General Motors loses $4.3 billion, says profit is possible this year

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By Peter Whoriskey
Washington Post Staff Writer
Thursday, April 8, 2010

General Motors lost $4.3 billion during the second half of 2009, but the automaker could turn a profit this year, the company said Wednesday in its most thorough accounting report since the government rescued it after bankruptcy last year.

The company's financial condition has improved dramatically since it entered bankruptcy proceedings in June and was revived by a $50 billion investment from the U.S. government.

"As the results for 2009 show, there is still significant work to be done," said Chris Liddell, GM's vice chairman and chief financial officer. "However, I continue to believe we have a chance of achieving profitability in 2010."

Executives suggested that the $4.3 billion net loss for the period after GM emerged from bankruptcy in July through the end of 2009 overstates the difficulties facing the company.

The figure includes the impact of a $2.6 billion settlement related to a union retiree medical plan and a $1.3 billion drop due to the impact of foreign exchange rates on the company's liabilities. Excluding one-time charges of that nature, the company lost about $600 million in the fourth quarter, a more modest loss, particularly for a company of its size, Liddell said.

"The underlying profitability is not as bad as it would seem," he said.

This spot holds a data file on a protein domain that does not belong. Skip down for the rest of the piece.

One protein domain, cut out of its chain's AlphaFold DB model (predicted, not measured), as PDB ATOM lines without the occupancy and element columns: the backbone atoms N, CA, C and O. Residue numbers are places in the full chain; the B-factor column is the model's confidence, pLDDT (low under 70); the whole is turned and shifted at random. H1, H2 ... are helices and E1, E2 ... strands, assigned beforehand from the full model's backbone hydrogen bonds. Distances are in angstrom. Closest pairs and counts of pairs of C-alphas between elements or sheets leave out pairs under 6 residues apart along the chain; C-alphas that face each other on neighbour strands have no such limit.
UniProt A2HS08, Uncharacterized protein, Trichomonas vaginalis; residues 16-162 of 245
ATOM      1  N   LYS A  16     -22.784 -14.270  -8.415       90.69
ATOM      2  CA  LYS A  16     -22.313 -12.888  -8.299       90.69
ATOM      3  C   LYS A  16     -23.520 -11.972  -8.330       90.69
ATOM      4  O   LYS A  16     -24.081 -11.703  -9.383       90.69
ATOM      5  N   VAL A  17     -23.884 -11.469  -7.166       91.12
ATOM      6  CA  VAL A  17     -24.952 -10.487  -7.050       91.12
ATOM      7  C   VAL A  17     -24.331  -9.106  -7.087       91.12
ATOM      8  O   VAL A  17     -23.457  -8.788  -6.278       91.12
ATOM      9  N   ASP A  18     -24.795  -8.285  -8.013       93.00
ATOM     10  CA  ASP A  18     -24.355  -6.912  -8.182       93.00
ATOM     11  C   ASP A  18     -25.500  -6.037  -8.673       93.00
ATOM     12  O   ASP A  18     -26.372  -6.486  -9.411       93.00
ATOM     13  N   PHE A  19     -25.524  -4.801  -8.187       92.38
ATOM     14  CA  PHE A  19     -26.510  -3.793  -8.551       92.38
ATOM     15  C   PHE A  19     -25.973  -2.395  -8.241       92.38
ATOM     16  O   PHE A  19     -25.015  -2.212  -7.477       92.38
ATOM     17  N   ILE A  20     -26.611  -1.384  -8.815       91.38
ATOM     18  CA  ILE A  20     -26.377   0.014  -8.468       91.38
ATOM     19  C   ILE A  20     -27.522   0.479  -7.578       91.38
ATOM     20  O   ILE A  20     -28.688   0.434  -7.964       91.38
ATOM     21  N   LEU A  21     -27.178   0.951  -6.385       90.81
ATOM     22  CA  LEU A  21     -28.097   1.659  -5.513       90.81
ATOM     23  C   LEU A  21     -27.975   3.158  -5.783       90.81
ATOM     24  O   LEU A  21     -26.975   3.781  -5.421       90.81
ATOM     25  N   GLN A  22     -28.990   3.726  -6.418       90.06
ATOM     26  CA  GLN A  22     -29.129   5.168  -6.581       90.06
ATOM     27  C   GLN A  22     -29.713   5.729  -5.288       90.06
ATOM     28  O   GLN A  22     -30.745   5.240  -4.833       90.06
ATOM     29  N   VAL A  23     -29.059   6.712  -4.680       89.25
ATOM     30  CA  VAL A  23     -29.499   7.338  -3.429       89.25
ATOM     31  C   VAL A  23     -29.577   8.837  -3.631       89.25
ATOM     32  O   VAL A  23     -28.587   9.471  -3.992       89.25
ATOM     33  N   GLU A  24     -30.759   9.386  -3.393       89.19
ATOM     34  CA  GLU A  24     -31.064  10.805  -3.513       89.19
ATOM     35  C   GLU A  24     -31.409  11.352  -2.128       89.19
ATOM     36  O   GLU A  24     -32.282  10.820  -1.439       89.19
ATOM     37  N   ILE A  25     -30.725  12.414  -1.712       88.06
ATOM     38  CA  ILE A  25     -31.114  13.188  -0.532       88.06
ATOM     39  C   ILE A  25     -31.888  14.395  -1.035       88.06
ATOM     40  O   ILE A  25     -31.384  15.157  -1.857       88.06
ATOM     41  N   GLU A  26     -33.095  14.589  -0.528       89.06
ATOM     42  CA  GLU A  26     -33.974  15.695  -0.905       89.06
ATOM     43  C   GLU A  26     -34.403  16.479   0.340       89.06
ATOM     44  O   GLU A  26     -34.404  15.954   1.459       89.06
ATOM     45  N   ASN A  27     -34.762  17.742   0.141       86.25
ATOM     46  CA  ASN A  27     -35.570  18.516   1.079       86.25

By virtue of its intercession last year, the U.S. government owns 61 percent of GM. Whether it can recoup most of its investment depends on the automaker's return to profitability.

Some analysts agreed that the company is poised to turn a profit.

"They should be able to make money," said Maryann Keller, a veteran automotive analyst and author of "Rude Awakening: The Rise, Fall and Struggle for Recovery of General Motors," which was published in 1989.

She noted that the company generated $1 billion in cash in the six months after it emerged from bankruptcy protection last July. Also, the company's business overseas, particularly in China, appears to be growing.

"There's good news in China," she said. "The people love Buicks."

While the number of the company's vehicle deliveries in the United States were flat for the fourth quarter of 2009 compared with the same quarter in 2008, they grew 50 percent in GM's international operations.

Even so, GM has not earned an annual profit since 2004 and lost $88 billion between 2005 and its bankruptcy filing in June 2009.

Through the bankruptcy and reorganization, the company shed billions in debt, some of its brands and 26,000 employees worldwide. Now leaner, GM can more easily earn a profit, company officials said.

The company has begun to repay $8.4 billion in government loans from the United States and Canada. But most of the U.S. investment in GM can be recovered only when the government's equity stake is sold.

That sale, Liddell said, will happen only when the company and the market are ready.

Turning a profit is "the most important foundation" to be set before the company's shares are sold to the public, Liddell said.


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